History of Macedonia 1354-1833

A. Vacalopoulos


VIII. Macedonia from the beginning of the 18th century to the Russo-Turkish war of 1768-1774


1. The political situation in Macedonia from the Treaty of Carlowitz (1699) to the Treaty of Passarowitz (1718)


 __1_   —   __2_


From the beginning of the 18th century onwards, we have more extensive and more reliable information about Macedonia. The most important items are those which are drawn from the Turkish archives and from the reports of the European consuls in Thessalonica. The consuls, of course, not only had the time and opportunity to amass information: it was also their duty to despatch it to their respective governments in a form as accurate and as detailed a possible, especially as regards questions of economic moment.



1. With the opening of the 18th century begins a period of peaceful relations between Turkey and the Central European powers, which lasts without interruption for 16 years, from the Treaty of Karlowitz (16 January 1699) up to the Turkish onslaught on the Venetian-held Peloponnese (1715). By the Treaty of Karlowitz the scope of the commercial relations between Austria and Turkey already initiated by the Treaties of Sitvartorok (1606) and of Vienna (1616) [1] was further extended.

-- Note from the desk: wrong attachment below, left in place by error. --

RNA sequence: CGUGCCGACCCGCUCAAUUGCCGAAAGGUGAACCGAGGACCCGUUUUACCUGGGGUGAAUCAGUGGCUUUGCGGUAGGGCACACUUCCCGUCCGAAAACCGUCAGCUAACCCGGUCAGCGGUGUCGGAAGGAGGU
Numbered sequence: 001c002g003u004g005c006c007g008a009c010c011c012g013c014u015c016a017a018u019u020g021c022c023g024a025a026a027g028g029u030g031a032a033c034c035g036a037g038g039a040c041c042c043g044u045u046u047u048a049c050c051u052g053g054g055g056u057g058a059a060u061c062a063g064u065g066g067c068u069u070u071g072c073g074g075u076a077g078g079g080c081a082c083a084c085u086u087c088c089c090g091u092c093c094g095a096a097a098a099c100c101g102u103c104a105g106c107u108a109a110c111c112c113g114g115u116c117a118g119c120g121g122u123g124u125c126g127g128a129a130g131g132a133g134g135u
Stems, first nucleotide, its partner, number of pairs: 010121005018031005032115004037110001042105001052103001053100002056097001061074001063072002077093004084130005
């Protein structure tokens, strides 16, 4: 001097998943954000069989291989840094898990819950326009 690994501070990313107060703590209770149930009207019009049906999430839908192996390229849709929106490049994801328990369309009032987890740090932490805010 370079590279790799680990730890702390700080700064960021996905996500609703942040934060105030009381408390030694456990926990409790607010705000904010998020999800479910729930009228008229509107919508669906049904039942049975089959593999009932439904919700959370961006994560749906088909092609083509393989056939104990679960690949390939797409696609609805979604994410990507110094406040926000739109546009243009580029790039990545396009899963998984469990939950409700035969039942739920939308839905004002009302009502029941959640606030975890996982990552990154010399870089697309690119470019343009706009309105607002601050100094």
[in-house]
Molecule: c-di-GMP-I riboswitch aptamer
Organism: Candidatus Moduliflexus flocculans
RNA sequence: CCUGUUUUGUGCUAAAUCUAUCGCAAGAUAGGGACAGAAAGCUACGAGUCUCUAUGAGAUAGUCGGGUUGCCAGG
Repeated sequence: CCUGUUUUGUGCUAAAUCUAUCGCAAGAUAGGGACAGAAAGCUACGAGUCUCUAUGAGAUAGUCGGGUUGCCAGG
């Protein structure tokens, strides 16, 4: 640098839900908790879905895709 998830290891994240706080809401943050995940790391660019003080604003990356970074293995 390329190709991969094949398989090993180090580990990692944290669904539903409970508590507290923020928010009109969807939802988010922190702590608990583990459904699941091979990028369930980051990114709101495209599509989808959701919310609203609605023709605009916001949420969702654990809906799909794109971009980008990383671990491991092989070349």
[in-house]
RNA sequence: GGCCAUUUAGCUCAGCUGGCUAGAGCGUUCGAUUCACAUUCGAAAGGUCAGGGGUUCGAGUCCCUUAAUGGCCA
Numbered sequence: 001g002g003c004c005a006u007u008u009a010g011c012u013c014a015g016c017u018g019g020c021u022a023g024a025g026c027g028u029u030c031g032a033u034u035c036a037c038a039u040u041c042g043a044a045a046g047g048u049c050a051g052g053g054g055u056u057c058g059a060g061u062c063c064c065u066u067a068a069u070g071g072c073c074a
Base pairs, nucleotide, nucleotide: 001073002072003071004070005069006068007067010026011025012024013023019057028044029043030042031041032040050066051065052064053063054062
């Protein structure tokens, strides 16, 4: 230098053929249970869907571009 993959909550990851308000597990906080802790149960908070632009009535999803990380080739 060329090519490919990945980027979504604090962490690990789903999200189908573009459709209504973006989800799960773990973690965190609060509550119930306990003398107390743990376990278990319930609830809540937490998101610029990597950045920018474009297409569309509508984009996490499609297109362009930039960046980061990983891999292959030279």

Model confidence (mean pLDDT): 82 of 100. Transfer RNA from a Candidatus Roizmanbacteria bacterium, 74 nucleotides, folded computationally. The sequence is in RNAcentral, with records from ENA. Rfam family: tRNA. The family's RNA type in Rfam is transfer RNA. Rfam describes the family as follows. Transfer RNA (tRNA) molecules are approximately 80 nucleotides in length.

However, this interruption of hostilities did not bring about the



1. For these treaties see G. Noradounghian, Recueil d'actes internationaux de l'Empire Ottoman (1300-1789), Paris 1897, vol. 1, pp. 113-120, 182-196. On the subject of Austria's trade with the Levant, see a general account in E. Turczynski, Die deutch-griechishen Kulturbeziehungen bis zur Berufung König Otto, Munich 1959, pp. 11 ff.





re-establishment of order within the confines of European Turkey. Unrest among the Christians (and the Greek subjects in particular) was continually being created by the excesses of the administrators and the severity of the tax-collectors; and this inflammed situation gave rise to periodic outbreaks of desperate retaliation. For example, when in 1702 the collector of the poll-tax — a certain Hasan — was distributing notifications of tax among the villagers of Ayvat (Letí), assessed according to their economic circumstances, the village notables, Stamatios, Soterios Kambouris, Soterios Filintsas, Apostolos Karatsikos, Kamaretsis son of Karantanis, and Antonios Tsomis, marched at the head of a hundred fellow-villagers shouting "We are not going to pay poll-tax" and halted in front of the tax-collector's house. They broke in and looted it, and burnt 52 notifications of poll-tax [1].


There was, not surprisingly, a steady increase in the number of despairing rayas who betook themselves to the mountains and embarked upon a career of outlawry. As a Sultan's firman of 1704 reports, 'robbers and criminals' were active from Adrianople to Belgrade, and from Thessalonica to Lárisa [2]. Such a state of lawlessness could not have come about without the cooperation of the 'armatoli'. And the fact that the Greek 'armatoli' were tending to range themselves on the side of the people is evident from the following episode, which took place in the districts of Véroia, and is typical of the times.